Implications:  Industrial production rose for a fourth consecutive month in June, but the details of the report were a mixed bag.  Ongoing supply chain issues were highly visible in today's report, with overall manufacturing activity falling 0.1% in June, the result of a 6.6% decline in auto production. A major contributor to this drop was the ongoing shortage of semiconductors which continues to keep finished cars from rolling off assembly lines.  Meanwhile, manufacturing outside the auto sector rose 0.4% in June, and now sits above its pre-pandemic high.  Keep in mind that the manufacturing sector continues to be hamstrung by not only supply chain issues, but also a severe labor shortage, with job openings in that sector near a record high and more than double pre-pandemic levels. Mining activity continued to recover in June, rising 1.4%, and is likely to be an ongoing tailwind in the months ahead.  Oil prices are now above where they were pre-pandemic and nearing levels not seen since 2014.  With upward pressure on prices likely to continue as the US reopens, and the mining index still down 9.3% from pre-pandemic levels, activity should continue to expand to meet surging demand. Look for a continued upward trend in overall industrial production in the months ahead as reopening continues, supply chain issues are gradually ironed out, and labor disincentives dissipate. In employment news this morning, initial jobless claims fell 26,000 last week to 360,000.  Meanwhile continuing claims declined 126,000 to 3.241 million. These both represent new lows so far during the pandemic recovery, signaling ongoing improvement in the labor market. In other factory related news this morning, the Empire State Index, a measure of New York factory sentiment, soared to +43.0 in July from +17.4 in June.  This is the highest level on record back to 2001 and reflects a surge in both new orders and shipments, as well as a record number of manufacturers surveyed raising their selling prices. Meanwhile, the Philadelphia Fed Index, a measure of factory sentiment in that region, fell to a still very robust 21.9 in July from 30.7 in June. Finally, we also got trade inflation data this morning.  Import prices rose 1.0% in June while export prices increased 1.2%.  In the past year, import prices are up 11.2%, while export prices are up 16.8%, a sign that monetary policy has been too loose for too long.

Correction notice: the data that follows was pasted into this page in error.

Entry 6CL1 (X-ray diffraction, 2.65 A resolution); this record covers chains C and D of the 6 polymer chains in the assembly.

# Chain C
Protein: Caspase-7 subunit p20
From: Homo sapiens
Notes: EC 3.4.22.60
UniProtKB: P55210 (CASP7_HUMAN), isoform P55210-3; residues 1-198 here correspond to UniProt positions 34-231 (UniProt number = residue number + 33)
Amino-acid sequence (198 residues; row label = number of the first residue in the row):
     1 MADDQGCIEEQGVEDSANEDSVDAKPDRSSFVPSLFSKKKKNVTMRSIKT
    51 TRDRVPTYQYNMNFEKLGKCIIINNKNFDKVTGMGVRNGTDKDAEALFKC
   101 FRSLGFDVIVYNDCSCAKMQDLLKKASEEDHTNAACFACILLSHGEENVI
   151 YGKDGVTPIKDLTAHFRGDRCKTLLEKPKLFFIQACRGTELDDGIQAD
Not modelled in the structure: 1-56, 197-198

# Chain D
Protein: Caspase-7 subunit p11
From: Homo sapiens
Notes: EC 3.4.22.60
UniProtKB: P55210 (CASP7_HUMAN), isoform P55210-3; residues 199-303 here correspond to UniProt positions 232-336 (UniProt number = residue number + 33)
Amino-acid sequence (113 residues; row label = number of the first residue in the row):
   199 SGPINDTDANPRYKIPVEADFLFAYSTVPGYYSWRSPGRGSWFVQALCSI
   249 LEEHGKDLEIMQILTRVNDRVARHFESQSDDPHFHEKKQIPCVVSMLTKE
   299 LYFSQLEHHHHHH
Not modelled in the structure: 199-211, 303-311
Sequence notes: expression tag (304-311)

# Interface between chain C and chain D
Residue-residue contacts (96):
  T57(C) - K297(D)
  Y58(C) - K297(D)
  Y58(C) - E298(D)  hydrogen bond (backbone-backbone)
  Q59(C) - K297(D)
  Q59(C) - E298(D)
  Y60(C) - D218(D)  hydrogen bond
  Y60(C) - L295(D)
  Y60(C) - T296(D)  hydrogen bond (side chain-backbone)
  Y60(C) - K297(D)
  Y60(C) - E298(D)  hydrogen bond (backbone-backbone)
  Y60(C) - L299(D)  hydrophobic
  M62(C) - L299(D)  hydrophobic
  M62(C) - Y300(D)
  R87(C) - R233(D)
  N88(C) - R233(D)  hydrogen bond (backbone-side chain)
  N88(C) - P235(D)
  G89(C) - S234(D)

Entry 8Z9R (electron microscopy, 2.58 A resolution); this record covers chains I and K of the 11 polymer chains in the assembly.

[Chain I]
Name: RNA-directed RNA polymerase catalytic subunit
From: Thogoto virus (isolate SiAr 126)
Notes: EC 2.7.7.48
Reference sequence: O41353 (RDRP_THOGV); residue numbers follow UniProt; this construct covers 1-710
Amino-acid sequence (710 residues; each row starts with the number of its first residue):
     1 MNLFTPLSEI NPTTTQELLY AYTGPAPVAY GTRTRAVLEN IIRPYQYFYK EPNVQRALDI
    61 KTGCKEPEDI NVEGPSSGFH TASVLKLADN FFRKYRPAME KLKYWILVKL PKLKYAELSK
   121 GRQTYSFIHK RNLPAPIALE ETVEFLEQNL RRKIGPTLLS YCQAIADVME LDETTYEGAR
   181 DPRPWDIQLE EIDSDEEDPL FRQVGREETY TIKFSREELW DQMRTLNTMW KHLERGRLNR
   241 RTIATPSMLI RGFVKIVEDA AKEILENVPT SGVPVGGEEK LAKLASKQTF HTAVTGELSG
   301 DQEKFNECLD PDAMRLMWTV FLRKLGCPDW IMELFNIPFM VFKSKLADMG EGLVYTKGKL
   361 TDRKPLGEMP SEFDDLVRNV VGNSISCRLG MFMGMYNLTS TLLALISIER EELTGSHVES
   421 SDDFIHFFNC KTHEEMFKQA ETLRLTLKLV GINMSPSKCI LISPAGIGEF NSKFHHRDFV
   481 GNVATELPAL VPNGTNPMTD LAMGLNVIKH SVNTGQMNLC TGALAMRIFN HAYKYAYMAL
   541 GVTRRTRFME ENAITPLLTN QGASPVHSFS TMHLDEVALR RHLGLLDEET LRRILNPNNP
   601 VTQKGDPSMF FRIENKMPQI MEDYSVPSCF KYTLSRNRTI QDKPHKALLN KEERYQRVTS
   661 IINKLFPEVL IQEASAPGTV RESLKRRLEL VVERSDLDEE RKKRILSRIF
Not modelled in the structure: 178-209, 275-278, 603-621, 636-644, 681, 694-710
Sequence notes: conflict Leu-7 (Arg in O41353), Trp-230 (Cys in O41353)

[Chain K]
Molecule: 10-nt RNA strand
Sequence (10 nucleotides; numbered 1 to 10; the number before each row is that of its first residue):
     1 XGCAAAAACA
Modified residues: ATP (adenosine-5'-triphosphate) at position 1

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Posted on Thursday, July 15, 2021 @ 12:21 PM • Post Link Share: 
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  The Producer Price Index (PPI) Rose 1.0% in June
Posted Under: Data Watch • Government • Inflation • PPI • Fed Reserve • Interest Rates • COVID-19